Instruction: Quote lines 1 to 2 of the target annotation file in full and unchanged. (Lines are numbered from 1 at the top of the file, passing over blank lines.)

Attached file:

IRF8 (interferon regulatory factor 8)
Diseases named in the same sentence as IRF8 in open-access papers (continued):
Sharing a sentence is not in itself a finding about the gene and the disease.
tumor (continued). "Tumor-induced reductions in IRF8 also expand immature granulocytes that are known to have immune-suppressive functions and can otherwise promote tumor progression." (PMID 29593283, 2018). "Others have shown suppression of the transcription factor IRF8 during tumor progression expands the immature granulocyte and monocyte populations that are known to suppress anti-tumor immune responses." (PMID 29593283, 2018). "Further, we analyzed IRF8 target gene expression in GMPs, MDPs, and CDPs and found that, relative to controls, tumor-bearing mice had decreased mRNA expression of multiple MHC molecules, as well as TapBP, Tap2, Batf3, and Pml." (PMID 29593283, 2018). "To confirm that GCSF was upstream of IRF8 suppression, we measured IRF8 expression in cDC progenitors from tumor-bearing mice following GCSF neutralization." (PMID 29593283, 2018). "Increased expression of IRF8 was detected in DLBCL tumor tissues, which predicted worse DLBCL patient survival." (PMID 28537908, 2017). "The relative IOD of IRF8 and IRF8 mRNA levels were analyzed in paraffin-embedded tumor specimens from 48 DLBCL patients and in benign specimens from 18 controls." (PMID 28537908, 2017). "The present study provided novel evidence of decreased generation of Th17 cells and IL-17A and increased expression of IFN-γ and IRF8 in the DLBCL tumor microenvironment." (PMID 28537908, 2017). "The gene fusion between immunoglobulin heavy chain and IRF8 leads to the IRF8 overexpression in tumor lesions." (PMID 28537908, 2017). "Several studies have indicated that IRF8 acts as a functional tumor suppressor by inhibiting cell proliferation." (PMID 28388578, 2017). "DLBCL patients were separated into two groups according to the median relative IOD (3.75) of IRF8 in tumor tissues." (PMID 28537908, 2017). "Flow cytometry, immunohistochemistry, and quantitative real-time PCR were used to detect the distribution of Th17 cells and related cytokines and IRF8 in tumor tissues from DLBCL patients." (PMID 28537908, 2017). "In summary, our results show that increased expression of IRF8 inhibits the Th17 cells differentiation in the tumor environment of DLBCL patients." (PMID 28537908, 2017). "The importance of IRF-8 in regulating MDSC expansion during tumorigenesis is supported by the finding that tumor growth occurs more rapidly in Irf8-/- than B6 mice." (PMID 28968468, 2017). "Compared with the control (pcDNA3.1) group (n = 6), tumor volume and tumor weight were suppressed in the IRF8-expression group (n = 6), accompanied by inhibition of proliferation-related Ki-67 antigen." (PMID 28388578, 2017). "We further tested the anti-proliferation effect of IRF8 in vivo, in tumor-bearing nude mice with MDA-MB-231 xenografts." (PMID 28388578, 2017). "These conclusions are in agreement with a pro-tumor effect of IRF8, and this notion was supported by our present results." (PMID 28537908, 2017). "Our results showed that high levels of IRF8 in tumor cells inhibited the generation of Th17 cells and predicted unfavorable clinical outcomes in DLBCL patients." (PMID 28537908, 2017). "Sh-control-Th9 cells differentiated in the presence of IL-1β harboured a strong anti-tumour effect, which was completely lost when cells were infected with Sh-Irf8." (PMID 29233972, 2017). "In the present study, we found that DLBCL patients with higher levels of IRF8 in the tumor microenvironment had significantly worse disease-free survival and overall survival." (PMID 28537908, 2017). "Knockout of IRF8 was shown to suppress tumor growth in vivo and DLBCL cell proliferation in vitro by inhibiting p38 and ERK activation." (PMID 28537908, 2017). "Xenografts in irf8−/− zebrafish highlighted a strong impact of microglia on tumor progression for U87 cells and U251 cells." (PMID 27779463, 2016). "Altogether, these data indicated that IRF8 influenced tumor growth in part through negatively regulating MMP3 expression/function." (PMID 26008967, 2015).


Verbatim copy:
IRF8 (interferon regulatory factor 8)
Diseases named in the same sentence as IRF8 in open-access papers (continued):